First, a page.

Lost in Montparnasse

As already mentioned in this, let me fancifully call it ’Paris series’, for Paris is in many ways such a fanciful place itself, I am not your number one expert when it comes to navigating the city. And the epitome of my being confused about Paris has always been Montparnasse. Irrespective of which metro station I surface from (I have tried them all, in the vain hope that one will actually make sense to me), or whether I come by foot from another neighbourhood, arriving at the first Montparnasse streets will invariably feel akin to Kirk and Spock being teleported by Scotty to an alien planet, just a few metres off the initial target, say right in the middle of the enemy’s den instead of a quiet side passage from where they could execute their devious plan.

This delay between reality and expectation lingers on- but I have grown to accept it and Montparnasse thus becomes, every time I visit it, a dream sequence. I glide along the boulevards, and whether it’s rainy spring or scorching summer, they seem to be filled with a secret life of which I can be a witness, but never really become part of it.

I always go to the Closerie des Lilas, once a café where artists of various shapes, sizes and crafts gathered, today leaning into the tourist trap category, with loud patrons chatting away on the terraces and frighteningly priced cocktails. They are however excellent cocktails, and as I sip them in the semi-darkness of the early afternoon, when hardly anyone else sits at the bar, and the waiter has plentiful time and patience to prepare you a good one, I try to picture how the place must have looked when some surrealists apparently had a pie fight here, which is obviously a very surrealist thing to do. There are name tags on the tables too, though I find it strange how no one ever chose the same place- not even those who weren’t strictly each other’s contemporaries, though even if you were, some places are just so obviously better than others, and it’s exciting to imagine Picasso and Lenin coming to blows over their favoured spot, pies and glasses of champagne perhaps involved.

From the Closerie des Lilas I ramble up the boulevard de Montparnasse, leaving it might have perilous consequences, and I pass by all the other bars that were the heart of the city’s nightlife in the roaring twenties and beyond- the Coupole, the Rotonde, the Dome and the Select. The name of the latter seems awfully familiar from a recent experience, and so it dawns on me that it was the favoured bar of Sally Ann Gorce in The Dud Avocado. Inconsequential details are great fun when you are lost.

For at some point I do venture off the boulevards, and have no idea where I am- I temporarily flirt with the idea of going to the Montparnasse cemetery, though this chain of words might sound a bit off in other circumstances, glamourous as Parisian cemeteries are, but right now I am just an edge away from everything real and I feel fine. I naturally do not find the cemetery for the life of me, but end up on a street filled with theatres and bars, with improvised terraces on the sidewalks, and smells of what seems to be each and every cuisine of the world assaulting my senses.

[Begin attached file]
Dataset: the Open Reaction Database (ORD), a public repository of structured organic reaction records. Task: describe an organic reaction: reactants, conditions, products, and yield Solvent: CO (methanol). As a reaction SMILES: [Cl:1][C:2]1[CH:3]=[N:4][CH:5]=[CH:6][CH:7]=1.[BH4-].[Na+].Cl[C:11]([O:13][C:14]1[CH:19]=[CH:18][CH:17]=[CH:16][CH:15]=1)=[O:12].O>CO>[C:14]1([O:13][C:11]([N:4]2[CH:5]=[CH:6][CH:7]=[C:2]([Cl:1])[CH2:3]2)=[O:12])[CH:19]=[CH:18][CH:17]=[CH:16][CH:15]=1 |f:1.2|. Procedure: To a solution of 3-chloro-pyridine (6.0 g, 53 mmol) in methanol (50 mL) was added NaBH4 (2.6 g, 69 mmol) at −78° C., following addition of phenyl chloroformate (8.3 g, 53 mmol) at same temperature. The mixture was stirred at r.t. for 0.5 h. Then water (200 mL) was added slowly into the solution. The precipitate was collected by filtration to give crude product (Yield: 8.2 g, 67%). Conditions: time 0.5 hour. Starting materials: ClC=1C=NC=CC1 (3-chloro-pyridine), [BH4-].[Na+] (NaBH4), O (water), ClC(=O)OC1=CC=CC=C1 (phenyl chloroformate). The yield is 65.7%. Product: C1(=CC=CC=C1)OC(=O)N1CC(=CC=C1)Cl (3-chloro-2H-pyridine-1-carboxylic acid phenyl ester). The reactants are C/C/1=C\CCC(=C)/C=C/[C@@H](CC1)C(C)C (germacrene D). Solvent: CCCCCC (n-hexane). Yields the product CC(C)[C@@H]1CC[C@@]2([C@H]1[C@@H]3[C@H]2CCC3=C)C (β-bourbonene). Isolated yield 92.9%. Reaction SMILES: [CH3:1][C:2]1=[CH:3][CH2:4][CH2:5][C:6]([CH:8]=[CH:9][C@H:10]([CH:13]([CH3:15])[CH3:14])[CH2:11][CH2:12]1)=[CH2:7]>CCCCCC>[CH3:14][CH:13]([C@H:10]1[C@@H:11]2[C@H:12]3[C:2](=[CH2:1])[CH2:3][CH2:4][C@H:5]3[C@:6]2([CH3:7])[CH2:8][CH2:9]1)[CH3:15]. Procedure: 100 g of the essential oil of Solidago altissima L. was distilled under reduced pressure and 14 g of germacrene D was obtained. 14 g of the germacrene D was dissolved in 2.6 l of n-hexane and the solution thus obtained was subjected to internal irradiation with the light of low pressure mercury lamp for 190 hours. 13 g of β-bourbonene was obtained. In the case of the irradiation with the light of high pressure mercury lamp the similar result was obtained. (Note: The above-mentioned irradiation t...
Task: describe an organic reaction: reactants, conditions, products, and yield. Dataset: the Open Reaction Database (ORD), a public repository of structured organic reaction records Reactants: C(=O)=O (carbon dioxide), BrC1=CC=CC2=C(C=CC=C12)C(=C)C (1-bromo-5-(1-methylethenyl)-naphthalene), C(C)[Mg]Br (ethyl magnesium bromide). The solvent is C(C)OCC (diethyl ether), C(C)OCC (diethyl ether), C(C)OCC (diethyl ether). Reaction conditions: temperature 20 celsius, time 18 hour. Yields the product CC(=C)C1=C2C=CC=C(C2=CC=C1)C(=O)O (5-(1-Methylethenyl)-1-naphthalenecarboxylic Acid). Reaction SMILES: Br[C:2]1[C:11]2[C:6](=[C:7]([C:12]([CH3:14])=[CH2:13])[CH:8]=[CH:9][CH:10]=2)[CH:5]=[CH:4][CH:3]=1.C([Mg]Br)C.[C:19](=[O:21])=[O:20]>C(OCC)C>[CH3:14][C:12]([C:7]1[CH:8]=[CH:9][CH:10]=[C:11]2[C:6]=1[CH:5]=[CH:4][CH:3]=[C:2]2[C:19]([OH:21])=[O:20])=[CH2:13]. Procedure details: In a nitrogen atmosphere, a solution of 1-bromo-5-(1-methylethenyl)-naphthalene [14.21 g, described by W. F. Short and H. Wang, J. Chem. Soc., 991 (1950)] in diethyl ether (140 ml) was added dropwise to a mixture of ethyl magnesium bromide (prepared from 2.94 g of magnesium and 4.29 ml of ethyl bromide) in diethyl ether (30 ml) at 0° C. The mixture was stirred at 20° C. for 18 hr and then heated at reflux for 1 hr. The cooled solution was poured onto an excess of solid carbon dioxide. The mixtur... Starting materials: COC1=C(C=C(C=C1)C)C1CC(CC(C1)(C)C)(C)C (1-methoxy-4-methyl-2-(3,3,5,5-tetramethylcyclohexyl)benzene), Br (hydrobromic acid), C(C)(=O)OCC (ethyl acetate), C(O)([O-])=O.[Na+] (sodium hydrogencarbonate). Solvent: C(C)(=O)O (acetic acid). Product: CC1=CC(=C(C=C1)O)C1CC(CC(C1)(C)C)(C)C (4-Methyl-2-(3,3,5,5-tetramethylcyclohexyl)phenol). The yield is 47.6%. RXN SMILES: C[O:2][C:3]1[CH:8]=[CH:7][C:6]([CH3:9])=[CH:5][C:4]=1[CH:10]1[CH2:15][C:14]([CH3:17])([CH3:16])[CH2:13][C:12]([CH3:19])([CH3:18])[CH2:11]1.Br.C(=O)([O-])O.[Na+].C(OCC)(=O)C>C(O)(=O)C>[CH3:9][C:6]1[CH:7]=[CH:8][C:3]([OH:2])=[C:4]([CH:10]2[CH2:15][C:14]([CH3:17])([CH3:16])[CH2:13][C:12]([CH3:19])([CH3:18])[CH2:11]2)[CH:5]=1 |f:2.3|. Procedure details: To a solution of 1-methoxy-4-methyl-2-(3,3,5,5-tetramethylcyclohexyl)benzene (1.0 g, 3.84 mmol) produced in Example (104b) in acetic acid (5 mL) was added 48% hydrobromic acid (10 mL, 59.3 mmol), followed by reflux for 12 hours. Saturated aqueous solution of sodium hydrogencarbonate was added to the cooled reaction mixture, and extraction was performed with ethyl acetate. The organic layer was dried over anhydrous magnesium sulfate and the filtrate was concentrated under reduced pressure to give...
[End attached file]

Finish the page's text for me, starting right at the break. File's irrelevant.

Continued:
This is the rue de la Gaîté- some time later, on a train mundanely rattling through the Alföld, I will discover from a French magazine, covers still crisp with Parisian scents, that Phoenix, France’s probably biggest pop-rock export of our times, had recorded their latest album in the Théâtre de la Gaîté- Ti Amo, according to their own account is ‘about not quite joining the dots, about avoiding a stale tourist guide version of Italy’.  It’s also about how French people would perceive Italy, being both on the outside and inside sometimes, and here I was in the process of doing the same with their France- reimagining it along the dots and lines of my own experience. In a great development for us all, I did not make a song out of it, but stopped at writing this blog entry.

Reimagining your surroundings does however often lead to getting lost, both literally and figuratively. Lost in translation too- incidentally, Phoenix frontman Thomas Mars is Sofia Coppola’s husband, and she happens to be an expert at feeling just a little displaced in foreign countries. Oddly enough, I feel less bothered by travelling to places where I do not speak the country’s language at all- we’ll just have English as the neutral territory for interaction (that can of course lead to various catastrophes of a different nature, to which we could perhaps come back in another post.) However, I will invariably feel defeated when facing the natives at their own game. I’ll lose nuances, jokes, will struggle with odd dialects and will fail at idioms- I’ll be, yet again, just a couple of metres off the natural landing spot.  And that’s exactly how it should be- nothing great was ever born out of everyone concerned having the same ideas and views of the world. 


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